These are all excellent questions, and I am sure there are others. But you have to start somewhere, right?
Tell you what, why don't we start by reading a passage of Scripture that talks about baptism, and go from there.
1What shall we say, then? Shall we go on sinning so that grace may increase? 2 By no means! We are those who have died to sin; how can we live in it any longer? 3 Or don’t you know that all of us who were baptized into Christ Jesus were baptized into his death? 4 We were therefore buried with him through baptism into death in order that, just as Christ was raised from the dead through the glory of the Father, we too may live a new life. 5 For if we have been united with him in a death like his, we will certainly also be united with him in a resurrection like his. 6 For we know that our old self was crucified with him so that the body ruled by sin might be done away with, that we should no longer be slaves to sin — 7 because anyone who has died has been set free from sin.Every time I officiate at a funeral or a memorial service, I begin by reading a good bit of this passage of Scripture. I read it on behalf of the person who has died. I read it as a confession of their baptism.
If I was being completely correct, I would also add somewhere after reading this that for the person who has died, "their baptism is now complete." Why would I say something like this? Because for those of us who call ourselves Christians--followers of Jesus--we should never stop confessing the faith of our baptism as long as we live.
And we die, we should be able to count on the fact that someone will pick up where we left off, and confess it for us.
Because the story of our baptism is a story of redemption because of Jesus... a story of repentance... a story of cleansing and pardon... a story of the power of the Holy Spirit.. a story of inclusion and belonging... a story that isn't over, but only beginning.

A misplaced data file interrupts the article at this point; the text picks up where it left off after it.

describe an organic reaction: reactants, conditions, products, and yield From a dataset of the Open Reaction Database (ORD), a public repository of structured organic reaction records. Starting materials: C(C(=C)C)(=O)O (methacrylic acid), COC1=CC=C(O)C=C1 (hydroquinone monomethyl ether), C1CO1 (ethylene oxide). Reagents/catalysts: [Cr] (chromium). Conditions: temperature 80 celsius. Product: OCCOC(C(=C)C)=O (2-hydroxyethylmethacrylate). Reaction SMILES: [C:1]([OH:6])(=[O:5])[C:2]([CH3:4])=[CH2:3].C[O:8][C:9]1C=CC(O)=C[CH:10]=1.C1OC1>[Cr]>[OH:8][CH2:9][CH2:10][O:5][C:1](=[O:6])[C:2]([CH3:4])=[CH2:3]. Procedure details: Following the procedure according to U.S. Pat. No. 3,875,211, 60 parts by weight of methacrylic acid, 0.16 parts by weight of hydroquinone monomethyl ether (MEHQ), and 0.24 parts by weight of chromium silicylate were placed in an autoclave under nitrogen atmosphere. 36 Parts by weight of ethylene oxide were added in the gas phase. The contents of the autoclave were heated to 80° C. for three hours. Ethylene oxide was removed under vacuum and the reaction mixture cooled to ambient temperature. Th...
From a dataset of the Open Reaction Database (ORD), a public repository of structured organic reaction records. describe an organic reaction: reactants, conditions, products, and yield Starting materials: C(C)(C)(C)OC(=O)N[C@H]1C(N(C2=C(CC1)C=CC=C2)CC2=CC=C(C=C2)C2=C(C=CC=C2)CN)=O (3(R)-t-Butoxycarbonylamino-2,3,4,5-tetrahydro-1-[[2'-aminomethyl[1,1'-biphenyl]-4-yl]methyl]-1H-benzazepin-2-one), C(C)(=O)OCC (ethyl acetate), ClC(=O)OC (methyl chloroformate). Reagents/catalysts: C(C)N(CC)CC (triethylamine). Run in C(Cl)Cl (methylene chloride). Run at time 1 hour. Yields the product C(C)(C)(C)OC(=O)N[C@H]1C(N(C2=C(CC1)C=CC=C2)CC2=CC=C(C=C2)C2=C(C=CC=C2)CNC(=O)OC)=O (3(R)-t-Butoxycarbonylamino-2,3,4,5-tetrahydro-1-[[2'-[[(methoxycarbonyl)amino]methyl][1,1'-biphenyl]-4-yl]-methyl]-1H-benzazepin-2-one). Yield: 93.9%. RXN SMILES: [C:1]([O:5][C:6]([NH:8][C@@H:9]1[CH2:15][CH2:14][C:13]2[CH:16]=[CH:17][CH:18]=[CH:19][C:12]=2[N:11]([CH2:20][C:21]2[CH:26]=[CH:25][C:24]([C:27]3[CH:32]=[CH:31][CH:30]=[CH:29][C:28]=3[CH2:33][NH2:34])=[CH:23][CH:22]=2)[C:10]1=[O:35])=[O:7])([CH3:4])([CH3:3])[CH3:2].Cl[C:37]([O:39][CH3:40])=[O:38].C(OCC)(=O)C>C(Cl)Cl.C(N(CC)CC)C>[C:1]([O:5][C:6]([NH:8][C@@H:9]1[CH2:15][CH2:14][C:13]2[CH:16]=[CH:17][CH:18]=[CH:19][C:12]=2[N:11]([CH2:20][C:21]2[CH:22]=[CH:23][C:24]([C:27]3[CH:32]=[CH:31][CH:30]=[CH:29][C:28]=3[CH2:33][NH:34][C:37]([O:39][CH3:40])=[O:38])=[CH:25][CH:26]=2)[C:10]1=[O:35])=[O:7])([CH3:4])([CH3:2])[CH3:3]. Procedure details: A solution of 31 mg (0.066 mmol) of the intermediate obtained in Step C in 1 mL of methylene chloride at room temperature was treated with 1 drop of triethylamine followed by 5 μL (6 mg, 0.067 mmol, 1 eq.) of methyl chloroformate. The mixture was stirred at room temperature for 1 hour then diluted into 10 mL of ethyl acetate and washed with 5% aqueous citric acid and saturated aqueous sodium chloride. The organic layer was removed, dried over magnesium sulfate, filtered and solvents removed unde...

My baptism story began when I was ten years old. I remember being overwhelmed by the desire to be baptized during a Sunday morning worship service at the Westland Baptist Church in Denver, Colorado. I guess I'd seen a few hundred people baptized in my lifetime at that point.
And the way the pastel light in the baptistry at Westland Baptist played softly on the Jordan River mural behind it captured my imagination.
Roughly two weeks later, I found myself standing at the edge of said baptistry staring at the smiling senior pastor of the church who was wearing waders and a huge smile. I was wearing the smallest baptismal robe that the lady who ushered me back to the changing rooms could find. It was easily three sizes too big.
I tentatively stepped on to the steps of the baptistry and into the water. Almost immediately, the baptismal robe that was three sizes too big floated to the surface.
I must add here that earlier when I had been asked to change from my church clothes into the baptismal robe, I was confronted with a dilemma while standing in the changing room: whether or not to leave my underwear on during the baptism.
Hey, don't judge me. I was ten.
I realized that I had not brought extra underwear with me, which meant that if I left them on, I would have to wear wet underwear home---or not, if you know what I mean. Neither of these seemed very palatable to me. So I made a snap decision, and opted to leave my underwear in the changing room.
Which brings me back to the baptistry and the floating baptismal robe.
Yeah, it was an awkward moment for both me and the grinning senior pastor. Fortunately for my tender psyche, you couldn't really see---ahem, anything---because I was too short for the congregation to notice.
I managed to gain control of my wayward robe, and the pastor grabbed hold of me and had me cross my arms in front of me. I don't really remember all that he said to me. What I do remember is what he said right before and after he immersed me in the water.
"Buried with Him by baptism into death," he proclaimed and then I went under the water. As I was being rushed to the surface I heard his voice "waaa-waaa-ing" like Charlie Brown's teacher, and then this: